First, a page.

Brooklyn, NY – Two of the men arrested in the December 2013 beating of a black man in Williamsburg will avoid jail time, pleading guilty yesterday to charges of unlawful imprisonment in a Brooklyn State Supreme Court.
The two men, 22 year old Pinchas Braver and 42 year old Abraham Winkler, will receive three years probation, serve 150 hours of community service and pay $1,400 in restitution.
Both are expected to be sentenced on August 9th.
Prosecutor Marc Fliedner requested that the two men not be allowed to perform their community service in Williamsburg but rather be assigned to a “culturally diverse neighborhood outside of where this unlawful imprisonment took place.”
As previously reported on TOT News, Taj Patterson was badly beaten by a group of men as he walked on Flushing Avenue in Williamsburg in the early morning hours on December 1st.
Patterson was walking down Flushing Ave. in Williamsburg in December 2013 when he was set upon by a gang of men linked to the Shomrim, a volunteer Orthodox Jewish security patrol.
They shouted anti-gay slurs and beat him up, prosecutors said.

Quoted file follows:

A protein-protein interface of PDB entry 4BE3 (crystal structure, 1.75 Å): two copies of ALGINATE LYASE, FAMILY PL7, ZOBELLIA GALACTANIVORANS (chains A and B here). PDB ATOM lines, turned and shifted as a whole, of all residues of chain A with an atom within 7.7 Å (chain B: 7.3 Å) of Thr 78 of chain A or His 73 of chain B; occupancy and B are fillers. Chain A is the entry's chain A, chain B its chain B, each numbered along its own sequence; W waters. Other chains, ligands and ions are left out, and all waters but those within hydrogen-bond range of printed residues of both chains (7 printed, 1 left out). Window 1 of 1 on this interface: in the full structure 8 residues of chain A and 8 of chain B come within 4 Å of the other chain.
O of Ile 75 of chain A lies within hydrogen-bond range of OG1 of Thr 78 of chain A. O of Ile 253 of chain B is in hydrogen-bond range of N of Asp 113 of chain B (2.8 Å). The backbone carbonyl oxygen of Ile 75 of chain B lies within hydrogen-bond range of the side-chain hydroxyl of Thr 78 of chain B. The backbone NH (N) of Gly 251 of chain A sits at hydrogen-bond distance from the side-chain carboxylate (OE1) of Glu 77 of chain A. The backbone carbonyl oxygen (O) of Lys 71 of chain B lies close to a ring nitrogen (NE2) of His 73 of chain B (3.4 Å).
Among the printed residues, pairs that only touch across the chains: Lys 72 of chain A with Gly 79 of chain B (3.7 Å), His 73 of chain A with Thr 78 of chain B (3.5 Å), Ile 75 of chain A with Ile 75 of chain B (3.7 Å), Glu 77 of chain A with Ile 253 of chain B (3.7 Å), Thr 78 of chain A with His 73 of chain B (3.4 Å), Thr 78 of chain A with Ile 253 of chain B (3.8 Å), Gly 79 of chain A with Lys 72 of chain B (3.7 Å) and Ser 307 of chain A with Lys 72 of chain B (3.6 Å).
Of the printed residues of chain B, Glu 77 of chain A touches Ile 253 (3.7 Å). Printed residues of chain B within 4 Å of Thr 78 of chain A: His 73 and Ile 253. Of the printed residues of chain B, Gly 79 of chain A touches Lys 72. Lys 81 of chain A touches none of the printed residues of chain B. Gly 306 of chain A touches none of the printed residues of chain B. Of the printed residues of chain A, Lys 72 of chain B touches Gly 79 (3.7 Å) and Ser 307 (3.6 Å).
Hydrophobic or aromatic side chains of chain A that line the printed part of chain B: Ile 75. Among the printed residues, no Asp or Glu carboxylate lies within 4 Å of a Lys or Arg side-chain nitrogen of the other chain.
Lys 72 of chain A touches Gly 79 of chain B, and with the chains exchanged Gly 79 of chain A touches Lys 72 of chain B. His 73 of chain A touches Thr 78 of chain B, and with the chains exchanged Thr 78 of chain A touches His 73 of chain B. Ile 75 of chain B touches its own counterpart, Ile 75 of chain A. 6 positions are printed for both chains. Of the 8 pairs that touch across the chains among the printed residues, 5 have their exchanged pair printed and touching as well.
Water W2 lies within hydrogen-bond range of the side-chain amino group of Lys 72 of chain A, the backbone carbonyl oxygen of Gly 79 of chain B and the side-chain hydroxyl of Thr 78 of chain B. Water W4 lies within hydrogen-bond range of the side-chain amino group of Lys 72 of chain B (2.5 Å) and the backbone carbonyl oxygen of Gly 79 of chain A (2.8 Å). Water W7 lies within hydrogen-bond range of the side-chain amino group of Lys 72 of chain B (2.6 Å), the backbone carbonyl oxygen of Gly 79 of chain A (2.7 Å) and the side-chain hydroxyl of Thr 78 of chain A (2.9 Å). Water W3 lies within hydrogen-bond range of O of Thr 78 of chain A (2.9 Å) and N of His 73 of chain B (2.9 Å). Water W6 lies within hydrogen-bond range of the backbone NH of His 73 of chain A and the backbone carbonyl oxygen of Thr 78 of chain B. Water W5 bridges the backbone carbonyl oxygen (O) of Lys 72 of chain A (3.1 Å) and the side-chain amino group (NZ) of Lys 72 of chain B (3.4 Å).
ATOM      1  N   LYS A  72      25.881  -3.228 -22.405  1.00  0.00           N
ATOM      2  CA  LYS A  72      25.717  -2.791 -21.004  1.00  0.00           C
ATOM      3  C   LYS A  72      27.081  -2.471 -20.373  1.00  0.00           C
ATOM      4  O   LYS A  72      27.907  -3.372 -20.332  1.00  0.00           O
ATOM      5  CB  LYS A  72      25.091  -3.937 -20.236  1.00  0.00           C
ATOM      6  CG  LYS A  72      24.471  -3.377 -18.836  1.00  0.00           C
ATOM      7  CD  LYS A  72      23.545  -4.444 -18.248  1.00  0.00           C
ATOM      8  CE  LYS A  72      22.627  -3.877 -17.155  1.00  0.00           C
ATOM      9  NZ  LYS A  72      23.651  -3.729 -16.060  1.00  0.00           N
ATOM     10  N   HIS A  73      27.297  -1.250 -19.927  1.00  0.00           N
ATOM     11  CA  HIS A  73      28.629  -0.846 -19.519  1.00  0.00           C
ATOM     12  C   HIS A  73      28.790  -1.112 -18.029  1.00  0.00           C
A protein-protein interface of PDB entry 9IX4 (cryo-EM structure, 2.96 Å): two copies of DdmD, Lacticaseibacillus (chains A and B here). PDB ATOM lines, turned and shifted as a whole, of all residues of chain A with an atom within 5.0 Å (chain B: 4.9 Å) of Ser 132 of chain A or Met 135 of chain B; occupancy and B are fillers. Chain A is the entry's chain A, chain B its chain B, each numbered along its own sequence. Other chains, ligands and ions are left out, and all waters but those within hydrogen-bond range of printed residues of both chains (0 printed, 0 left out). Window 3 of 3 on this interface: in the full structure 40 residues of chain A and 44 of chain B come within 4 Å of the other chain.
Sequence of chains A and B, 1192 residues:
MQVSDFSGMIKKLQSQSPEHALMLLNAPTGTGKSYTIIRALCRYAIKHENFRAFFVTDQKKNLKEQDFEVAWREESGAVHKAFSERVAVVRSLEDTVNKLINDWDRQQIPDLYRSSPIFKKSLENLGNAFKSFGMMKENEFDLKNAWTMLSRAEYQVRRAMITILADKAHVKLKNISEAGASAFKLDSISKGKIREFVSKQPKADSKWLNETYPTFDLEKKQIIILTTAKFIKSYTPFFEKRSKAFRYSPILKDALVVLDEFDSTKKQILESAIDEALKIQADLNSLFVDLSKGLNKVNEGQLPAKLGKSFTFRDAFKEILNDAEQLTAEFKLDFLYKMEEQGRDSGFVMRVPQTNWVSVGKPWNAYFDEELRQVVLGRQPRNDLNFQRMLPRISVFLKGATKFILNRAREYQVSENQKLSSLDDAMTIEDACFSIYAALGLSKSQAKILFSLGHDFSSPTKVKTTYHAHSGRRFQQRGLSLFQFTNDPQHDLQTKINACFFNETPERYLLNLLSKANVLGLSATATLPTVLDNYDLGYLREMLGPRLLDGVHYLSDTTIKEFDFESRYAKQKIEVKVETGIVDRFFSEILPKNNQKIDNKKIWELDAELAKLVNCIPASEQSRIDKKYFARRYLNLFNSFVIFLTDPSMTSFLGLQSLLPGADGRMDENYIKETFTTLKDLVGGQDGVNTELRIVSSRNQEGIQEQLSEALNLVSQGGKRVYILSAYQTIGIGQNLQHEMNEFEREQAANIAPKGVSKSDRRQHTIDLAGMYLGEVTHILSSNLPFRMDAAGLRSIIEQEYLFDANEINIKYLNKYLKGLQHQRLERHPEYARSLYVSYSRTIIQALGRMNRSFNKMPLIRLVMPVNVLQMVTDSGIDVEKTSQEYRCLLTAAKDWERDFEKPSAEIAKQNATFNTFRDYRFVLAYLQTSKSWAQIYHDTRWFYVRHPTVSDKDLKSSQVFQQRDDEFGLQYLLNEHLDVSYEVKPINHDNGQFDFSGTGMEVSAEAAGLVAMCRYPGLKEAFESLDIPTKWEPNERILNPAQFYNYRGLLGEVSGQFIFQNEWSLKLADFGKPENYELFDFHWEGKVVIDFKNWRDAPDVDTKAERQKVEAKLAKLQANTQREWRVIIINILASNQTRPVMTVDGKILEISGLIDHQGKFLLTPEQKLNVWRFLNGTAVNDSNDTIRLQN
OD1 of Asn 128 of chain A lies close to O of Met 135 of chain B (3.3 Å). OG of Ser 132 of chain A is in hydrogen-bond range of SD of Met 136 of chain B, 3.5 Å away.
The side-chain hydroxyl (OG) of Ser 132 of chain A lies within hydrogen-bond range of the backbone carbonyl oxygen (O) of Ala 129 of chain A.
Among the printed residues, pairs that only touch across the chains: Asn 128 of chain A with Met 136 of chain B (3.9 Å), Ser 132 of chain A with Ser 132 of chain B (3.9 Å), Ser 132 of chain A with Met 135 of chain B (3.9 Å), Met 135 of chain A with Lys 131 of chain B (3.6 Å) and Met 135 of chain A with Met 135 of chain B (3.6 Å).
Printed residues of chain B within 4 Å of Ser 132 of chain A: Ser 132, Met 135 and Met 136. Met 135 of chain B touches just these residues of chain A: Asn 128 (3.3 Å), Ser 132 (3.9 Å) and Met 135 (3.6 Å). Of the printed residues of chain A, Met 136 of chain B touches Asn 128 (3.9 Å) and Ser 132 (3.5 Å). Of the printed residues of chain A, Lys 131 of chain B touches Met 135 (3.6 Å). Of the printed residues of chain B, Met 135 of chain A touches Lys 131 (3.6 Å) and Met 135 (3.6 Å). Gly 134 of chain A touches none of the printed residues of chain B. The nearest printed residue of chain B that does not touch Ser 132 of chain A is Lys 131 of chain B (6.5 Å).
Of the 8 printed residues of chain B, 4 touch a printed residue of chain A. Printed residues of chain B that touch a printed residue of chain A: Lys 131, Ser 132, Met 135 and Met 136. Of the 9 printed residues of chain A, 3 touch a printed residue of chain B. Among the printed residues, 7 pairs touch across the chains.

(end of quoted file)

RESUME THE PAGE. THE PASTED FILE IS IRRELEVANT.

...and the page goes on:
Witnesses came to Patterson’s aid and the 22 year old aspiring fashion designer suffered a broken eye socket and a torn retina in the attack, leaving him permanently blind in one eye.
Five men were arrested in the attack but charges against 31 year old Aharon Hollender and 28 year old Joseph Fried were subsequently dropped.
A fifth man arrested in the attack, 24 year old Mayer Heskovic, declined to accept the plea deal and will stand trial for his part in the beating.
“I’m pleased that two of the people involved in Taj Patterson’s beating are now criminals,” said attorney Andrew Stoll, who represents Patterson. “If Herskovic wants to roll the dice and take his chances with a Brooklyn jury, I guess that’s what juries are there for.”
Stoll called for an investigation into Williamsburg Shomrim as controversy continues to swirl around the case.
Prosecutors are said to be looking into why witnesses changed their original version of events, forcing the district attorney’s office to seek less severe charges in the case.
An NYPD sergeant who was found to have prematurely closed the case, causing a 48 hour delay in the investigation, was punished several weeks ago with the loss of 10 vacation days.
A photograph of Braver taking a VIP tour of the Upper East Side’s 19th Precinct last year surfaced several weeks ago, creating further questions in light of last month’s reassignment of the precinct’s commanding officer, Deputy Inspector James Grant, as part of the NYPD corruption scandal.
“It’s just further evidence that the Shomrim are not just tolerated by the NYPD they are for all purposes an extension of the NYPD which is unsurprising given that they’re funded and receive law enforcement equipment directly from the City,” said Stoll.